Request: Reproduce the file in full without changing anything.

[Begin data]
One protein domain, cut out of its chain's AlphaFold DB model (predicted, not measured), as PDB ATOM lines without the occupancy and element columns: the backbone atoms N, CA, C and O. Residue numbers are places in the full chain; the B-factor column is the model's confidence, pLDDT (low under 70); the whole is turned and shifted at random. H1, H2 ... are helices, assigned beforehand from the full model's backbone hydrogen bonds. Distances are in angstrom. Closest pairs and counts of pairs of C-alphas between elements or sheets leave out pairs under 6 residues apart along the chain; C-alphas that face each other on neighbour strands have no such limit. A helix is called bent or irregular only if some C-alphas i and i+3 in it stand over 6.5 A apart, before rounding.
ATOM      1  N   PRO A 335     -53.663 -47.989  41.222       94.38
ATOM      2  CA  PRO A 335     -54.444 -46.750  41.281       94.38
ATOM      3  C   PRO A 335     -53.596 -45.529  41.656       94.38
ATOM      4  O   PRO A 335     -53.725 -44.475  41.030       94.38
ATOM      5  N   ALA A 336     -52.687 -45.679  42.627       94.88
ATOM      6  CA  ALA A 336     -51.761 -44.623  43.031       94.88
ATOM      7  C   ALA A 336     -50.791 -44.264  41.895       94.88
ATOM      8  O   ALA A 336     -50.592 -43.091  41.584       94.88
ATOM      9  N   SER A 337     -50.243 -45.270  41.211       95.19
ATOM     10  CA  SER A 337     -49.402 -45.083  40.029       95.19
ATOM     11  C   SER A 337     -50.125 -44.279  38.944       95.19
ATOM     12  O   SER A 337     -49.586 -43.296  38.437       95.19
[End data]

One protein domain, cut out of its chain's AlphaFold DB model (predicted, not measured), as PDB ATOM lines without the occupancy and element columns: the backbone atoms N, CA, C and O. Residue numbers are places in the full chain; the B-factor column is the model's confidence, pLDDT (low under 70); the whole is turned and shifted at random. H1, H2 ... are helices, assigned beforehand from the full model's backbone hydrogen bonds. Distances are in angstrom. Closest pairs and counts of pairs of C-alphas between elements or sheets leave out pairs under 6 residues apart along the chain; C-alphas that face each other on neighbour strands have no such limit. A helix is called bent or irregular only if some C-alphas i and i+3 in it stand over 6.5 A apart, before rounding.
ATOM      1  N   PRO A 335     -53.663 -47.989  41.222       94.38
ATOM      2  CA  PRO A 335     -54.444 -46.750  41.281       94.38
ATOM      3  C   PRO A 335     -53.596 -45.529  41.656       94.38
ATOM      4  O   PRO A 335     -53.725 -44.475  41.030       94.38
ATOM      5  N   ALA A 336     -52.687 -45.679  42.627       94.88
ATOM      6  CA  ALA A 336     -51.761 -44.623  43.031       94.88
ATOM      7  C   ALA A 336     -50.791 -44.264  41.895       94.88
ATOM      8  O   ALA A 336     -50.592 -43.091  41.584       94.88
ATOM      9  N   SER A 337     -50.243 -45.270  41.211       95.19
ATOM     10  CA  SER A 337     -49.402 -45.083  40.029       95.19
ATOM     11  C   SER A 337     -50.125 -44.279  38.944       95.19
ATOM     12  O   SER A 337     -49.586 -43.296  38.437       95.19